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Meet the creatives:
Sofia Okkonen, Artist
& Photographer



Get to know the people behind the new Kioski campaign.

Hi Sofia! Before we dive into the new Pre-Spring Kioski campaign you directed, we’d love to hear more about your background. What got you interested in photography?

Ever since I was a child, I’ve been artistically and visually inclined. I always knew I wanted to work in a creative field, especially in the visual arts. When I was younger, I attended Porvoo Art School and the Helsinki Upper Secondary School of Visual Arts. I loved to draw. My passion for photography was ignited by chance when I started taking Polaroid photos as a teenager. After finishing upper secondary school, I studied photography, first in Dublin and later at Aalto University. My comprehensive photography studies finally sealed my career choice.

Describe yourself as an artist in three words.

As an artist, I am sentimental, playful and feminine.


How would you describe your creative process?

My creative process consists of quick and intensive commission-based projects, which I often work on as part of a team, as well as exhibitions and slower art projects that span several years. I work mainly with staged photography, fashion photography and portraits. My most creative moments typically come in intuitive and very intense bursts. These bursts are balanced out by periods of writing, reading and doing research for my art projects.


Who or what has inspired you lately?

During these darkest months of the year, I’ve turned to bright, vivid and what might be described as cheerful colors for inspiration. I’ve been collecting pastel-colored fabrics and cardboard in my studio. I’m experimenting with a brand new color palette in my photos. Lately, I’ve been studying, photographing and admiring exotic butterflies. Their metamorphosis from egg to caterpillar, caterpillar to chrysalis and finally to a fully formed butterfly is incredible. I’ve been thinking about how the fleeting wonder of the butterfly’s different forms could be communicated through the experience of compassionate sympathy. I hope that reflecting on this question will continue to inspire me for a long time.


The most inspiring places in Helsinki?

Currently, the most inspiring place in Helsinki for me is the atmospheric Venetsia House in Lapinniemi, where I’m renting a studio. The studio’s windows overlook the sea. Another favorite spot of mine is the Harju8 bistro, where I meet people for work and spend time with my friends in the evening. I love the maritime atmosphere of my hometown. The Kallahti cape in the Vuosaari district has been a special place for me since childhood, and I love riding my bike there from the inner city.


What was your main inspiration going into the project?

I found the unique setting of Marimekko’s printing factory and its versatile visual possibilities (the colors, architecture, industrial machinery, small details, etc.) very inspiring. The motto “Living, not pretending”, which describes the vibe of the collection, was the main perspective from which we approached directing the campaign video and stills. Sincerity being one of the core values of the project struck a chord with me.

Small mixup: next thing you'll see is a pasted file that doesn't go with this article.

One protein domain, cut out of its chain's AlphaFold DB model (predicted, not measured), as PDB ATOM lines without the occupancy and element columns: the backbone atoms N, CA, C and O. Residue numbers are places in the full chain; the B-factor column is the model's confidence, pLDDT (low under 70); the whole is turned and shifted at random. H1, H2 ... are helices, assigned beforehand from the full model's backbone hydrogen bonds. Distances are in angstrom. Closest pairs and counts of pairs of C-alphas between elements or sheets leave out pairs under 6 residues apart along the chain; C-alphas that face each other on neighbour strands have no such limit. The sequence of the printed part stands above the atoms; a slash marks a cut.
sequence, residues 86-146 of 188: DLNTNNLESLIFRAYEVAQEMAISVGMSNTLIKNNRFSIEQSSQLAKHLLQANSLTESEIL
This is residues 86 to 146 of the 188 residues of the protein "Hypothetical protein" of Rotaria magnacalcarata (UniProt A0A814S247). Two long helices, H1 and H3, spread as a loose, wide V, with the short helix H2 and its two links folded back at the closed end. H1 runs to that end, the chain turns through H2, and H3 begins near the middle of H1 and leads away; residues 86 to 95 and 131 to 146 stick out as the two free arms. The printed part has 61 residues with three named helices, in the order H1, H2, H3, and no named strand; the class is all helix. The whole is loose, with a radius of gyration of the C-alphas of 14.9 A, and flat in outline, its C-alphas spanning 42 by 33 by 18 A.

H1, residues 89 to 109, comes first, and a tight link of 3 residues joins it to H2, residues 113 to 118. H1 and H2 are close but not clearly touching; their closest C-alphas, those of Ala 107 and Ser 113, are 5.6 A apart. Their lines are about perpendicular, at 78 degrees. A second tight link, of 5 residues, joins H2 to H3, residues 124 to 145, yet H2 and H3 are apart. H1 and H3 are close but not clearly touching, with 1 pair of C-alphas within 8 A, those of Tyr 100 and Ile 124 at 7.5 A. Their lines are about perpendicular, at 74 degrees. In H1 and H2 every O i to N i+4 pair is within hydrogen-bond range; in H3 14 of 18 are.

How would you describe the outcome?

I feel like the outcome conveys an energetic and happy mood. I like that the outcome doesn’t look flashy, but effortless and natural. The still images have a more minimalistic aesthetic than the video. The campaign images feature beautiful equipment found in the printing factory. The video gives the viewer cute glimpses of different parts of the Marimekko printing factory through the models’ eyes.

What does creative courage mean to you?

Creative courage means having the courage to take risks and allowing yourself to make mistakes as part of the creative process. It also means trusting your vision and, on the other hand, being able to let go. It’s good to be aware of trends but finding and cultivating your own voice is extremely important. I also believe that when you’re trying something new or expressing yourself boldly, you’re bound to experience a certain shame that stems from the fear of being exposed. It’s something you have to learn to tolerate and accept if you want to grow as an artist and photographer. I strive to have courage in everything I do and make.

You have a solo exhibition, HONEY, PLEASE, coming up in February. Could you tell us a bit more about it?

Honey, Please is a project I started in 2020. The exhibition will open in Kunsthalle Turku in February and is a curious and hopeful attempt to recover from the chronic anxiety brought on by a sense of impending apocalypse. The project is inspired by questions related to the decline of biodiversity and loss of insect pollinators, as well as low birth rates and the pressure to procreate. The exhibition in Kunsthalle Turku is a colorful installation where digitally printed fabrics take over the floors and walls of the exhibition space.